“The Waiting Room at the End of the World” by James Ellenberger

When everyone you know is dead
or in love or pacing between the two,
all the world’s a waiting room

and the soul, like a sick child,
vomits into your cupped hands.
Nurses huddle in doorways, gaunt

as strip mines, lips yellowed
with nicotine and fluorescent light,
like “Les Demoiselles d’Avignon.”

Their husbands peruse obituaries
fantasizing widows wrapped
in black, their green eyes dark

as newsprint. Everyone you know
is here, and sicker than they’ll admit.
Sometimes there’s only waiting

and the doctor leaps through
the sidewalk into eternity.

Men smoke blue cigars in the lobby
while their wives, sloshing
like primordial seas, give birth

to convex self-portraits
they’ll name after dead mothers
whose hearts were cleaned out

like pantries after World War II.

Always, the women in magazines
are flawless, their tight skin
pulled up around their throats

like stockings. But after this, what?
Those with faith insist the meek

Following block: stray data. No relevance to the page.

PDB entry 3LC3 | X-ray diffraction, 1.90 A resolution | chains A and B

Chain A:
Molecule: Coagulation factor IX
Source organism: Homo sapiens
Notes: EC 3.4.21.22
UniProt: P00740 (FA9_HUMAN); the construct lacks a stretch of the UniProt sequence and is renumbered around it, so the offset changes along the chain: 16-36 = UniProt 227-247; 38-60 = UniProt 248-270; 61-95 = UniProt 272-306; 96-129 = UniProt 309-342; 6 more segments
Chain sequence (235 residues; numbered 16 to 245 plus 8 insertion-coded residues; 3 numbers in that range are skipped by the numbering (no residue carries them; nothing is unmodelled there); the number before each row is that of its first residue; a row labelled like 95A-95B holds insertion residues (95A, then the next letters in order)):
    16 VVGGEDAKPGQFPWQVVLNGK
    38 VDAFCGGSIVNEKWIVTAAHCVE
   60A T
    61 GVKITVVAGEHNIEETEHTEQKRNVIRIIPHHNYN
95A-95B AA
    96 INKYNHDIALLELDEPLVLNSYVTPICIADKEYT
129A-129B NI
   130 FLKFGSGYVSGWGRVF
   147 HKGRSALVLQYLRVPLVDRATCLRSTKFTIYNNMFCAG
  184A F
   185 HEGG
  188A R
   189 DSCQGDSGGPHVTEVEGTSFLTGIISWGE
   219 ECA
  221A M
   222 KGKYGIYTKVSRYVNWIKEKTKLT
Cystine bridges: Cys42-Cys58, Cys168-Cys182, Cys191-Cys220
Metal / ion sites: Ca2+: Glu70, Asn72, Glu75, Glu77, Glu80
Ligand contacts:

will inherit a run-down farmhouse

in Mammoth, Arizona
where the only practiced theology
is blackberries and their endlessness.

The doomsters, walking
Rorschachs whose smocks are
irreparably spattered,

consult x-rays that hang in
austere offices, divining that the sparse
projections are both art

and windows, beyond which
ice-frail boughs of slight bone
serve as nests for fat black owls.

If anyone, trust the old timers.
They show their age unevenly
like molding artisanal bread

and swear that the loudspeaker is
a god whose voice
is a broken pull-string doll

crooning its own name. They say
sit and sit, asking for you to wait
for its name to sound like yours.


(Fall 2012)